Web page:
Unexpected Internet Vacation

I think Dusk Peterson may have something! He strictly stays away from the web for a good part of the month because otherwise, it sucks him in and he doesn’t get any writing done. I didn’t plan on taking a web timeout when my connection went down last Thursday, but that’s what happened. The message made it seem that the outage might be a biggie, so waiting a couple of days made sense. The last one did take almost two days. Then it was the weekend and I figured nothing would get done until at least Monday even if I called AT&T. Then Monday came and I was on a major downer of depression and exhaustion, and the idea of dealing with customer service was just too much.

Then it was Tuesday, and except for needing to do some things that could only be done on the web — buying postage stamps, believe it or not — I didn’t really miss being online after the first two days. The post office is too far for me to walk, and taking a bus to buy a book of stamps is just…  I was revising Privileged Lives, and getting back to sorting material for Set Me Free. The world could go on without me for a while.

But life calls, and I was all set to face the customer service go-round today, when my son rescued me, quite accidentally. I didn’t know when he was going to show up, so I didn’t want to get caught on the phone. While I was waiting, an AT&T truck parked out front. Not for me, but I went over and asked if the guy knew anything about a general outage. Sorry, no. But while I was waiting for him to finish a phone conversation, he said something about not being able to get the service working. When my connection does down, it’s the “service” light that tells me something is bad. So maybe it wasn’t just my problem. My son showed up, and I explained why I hadn’t answered his email a couple of days before. When he left, he talked to the guys working at the back and they said I should try resetting the modem now. Perfect timing. He texted me, and lo and behold, the reset worked this time.

Yeah, it’s nice to be back, and the world didn’t change that much while I was gone. Political idiots are still idiots. What a surprise! Two novelists died, and someone named Kesha is currently a “big deal.” There’s always someone I’ve never heard of who’s currently a big deal. One email account had zero spam, and the other had 14, not bad for five days.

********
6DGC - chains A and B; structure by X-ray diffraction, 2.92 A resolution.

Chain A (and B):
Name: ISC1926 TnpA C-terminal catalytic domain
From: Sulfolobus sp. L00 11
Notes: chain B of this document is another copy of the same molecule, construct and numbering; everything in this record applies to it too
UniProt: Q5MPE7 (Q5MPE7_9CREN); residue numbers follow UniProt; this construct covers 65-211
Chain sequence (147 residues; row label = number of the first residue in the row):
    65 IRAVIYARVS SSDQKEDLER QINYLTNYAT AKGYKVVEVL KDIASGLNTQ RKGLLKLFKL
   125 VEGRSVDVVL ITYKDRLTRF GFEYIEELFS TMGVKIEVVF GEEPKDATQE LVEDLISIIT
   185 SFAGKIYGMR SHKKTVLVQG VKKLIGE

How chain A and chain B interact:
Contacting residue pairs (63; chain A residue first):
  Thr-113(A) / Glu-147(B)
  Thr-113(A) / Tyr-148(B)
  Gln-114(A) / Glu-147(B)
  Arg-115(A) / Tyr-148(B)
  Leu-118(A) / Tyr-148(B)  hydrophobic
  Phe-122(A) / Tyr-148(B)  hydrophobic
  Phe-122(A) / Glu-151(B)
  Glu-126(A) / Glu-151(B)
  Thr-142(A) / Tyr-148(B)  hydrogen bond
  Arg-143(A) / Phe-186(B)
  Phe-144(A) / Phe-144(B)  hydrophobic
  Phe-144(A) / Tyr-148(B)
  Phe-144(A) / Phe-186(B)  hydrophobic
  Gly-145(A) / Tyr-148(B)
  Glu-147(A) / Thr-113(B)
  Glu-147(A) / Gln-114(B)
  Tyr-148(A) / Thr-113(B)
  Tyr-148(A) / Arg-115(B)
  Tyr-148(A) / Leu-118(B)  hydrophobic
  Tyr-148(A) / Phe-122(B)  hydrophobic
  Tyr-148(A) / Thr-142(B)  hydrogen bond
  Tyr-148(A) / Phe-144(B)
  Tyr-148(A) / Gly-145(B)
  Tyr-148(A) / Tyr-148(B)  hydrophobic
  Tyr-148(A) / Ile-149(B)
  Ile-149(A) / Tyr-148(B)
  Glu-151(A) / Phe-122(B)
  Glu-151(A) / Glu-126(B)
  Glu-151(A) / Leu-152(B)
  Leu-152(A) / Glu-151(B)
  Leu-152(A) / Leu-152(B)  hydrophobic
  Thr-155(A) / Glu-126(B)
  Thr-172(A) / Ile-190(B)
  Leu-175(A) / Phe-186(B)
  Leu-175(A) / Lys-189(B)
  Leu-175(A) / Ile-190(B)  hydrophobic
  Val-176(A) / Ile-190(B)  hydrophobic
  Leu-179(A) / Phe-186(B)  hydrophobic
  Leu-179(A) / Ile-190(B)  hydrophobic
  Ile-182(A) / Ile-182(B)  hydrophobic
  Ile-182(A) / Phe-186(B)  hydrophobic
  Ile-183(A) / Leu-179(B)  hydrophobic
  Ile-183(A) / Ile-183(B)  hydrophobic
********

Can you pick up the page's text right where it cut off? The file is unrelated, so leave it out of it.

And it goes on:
And I did a lot of work on Privileged Lives. It’s taking much more rewriting than I anticipated. I cut down and mashed together several chapters, so the novel is currently 3,000 words and four or five chapters lighter. It will probably expand back to 94,000 words because I’m adding new material. The second edition is going to be a much better book.

Maybe I’ll take a several-days vacation from the web once a month or so.

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4 thoughts on “Unexpected Internet Vacation

  1. Can I ever relate to what you’re saying. I find being on the internet uses a different part of my brain from the part that writes and, unless I’m doing research for a particular project, being on the web for any length of time always leaves me feeling that my time could have been better spent. Frankly, I could live very happily forever without the web if I didn’t need it for clients to be able to reach me.

    1. I couldn’t live without it, and that kind of scares me. As my physical abilities decline, it makes it possible for me to do a lot of things that are increasingly out of reach. I don’t have to go to the library that’s either a very long walk or a bus ride away. And there’s actually more available on or via the net. Research would be impossible without it. I don’t have to take buses and trek around to buy items that are in a wide variety of stores. There’s also the time factor. Shopping online takes a fraction of the time it takes to go out and shop. It also conserves my limited energy.

      But it’s definitely addictive, because I’m an information junkie. Also, I don’t have TV or radio, so without the net, I’m cut off from basic information like the weather. It’s a very unreliable dependency.

      1. Ah, I didn’t know you didn’t have TV or radio. I have my radio permanently tuned to Australia’s public broadcaster – mostly news and interviews. I run it down low all day, just high enough to catch any keywords for a subject I might be interested in, then I’ll turn it up while the interview is on. Then I watch TV and sew (or oil furniture) in the evenings, so I’m pretty up on information anyway.
        I’ve got to admit, though, that the net’s great for research. I used to be a librarian in one of the biggest historical libraries in Australia and what one had to go through to glean information for a book was incredible in those days. Relevant books had to be requested by phone and sent by post from other libraries, etc., a very long, slow process that weeded out all but the most determined scholars. Information-gathering in those days sure was character building.

        1. I remember the hassles with library research. Even if you have access to a something like a university library, as you said, it can be slow and painful. I’m sure there’s an enormous amount of information that isn’t on the web, but for my needs, it’s much more useful than any library I’ll ever have access to.

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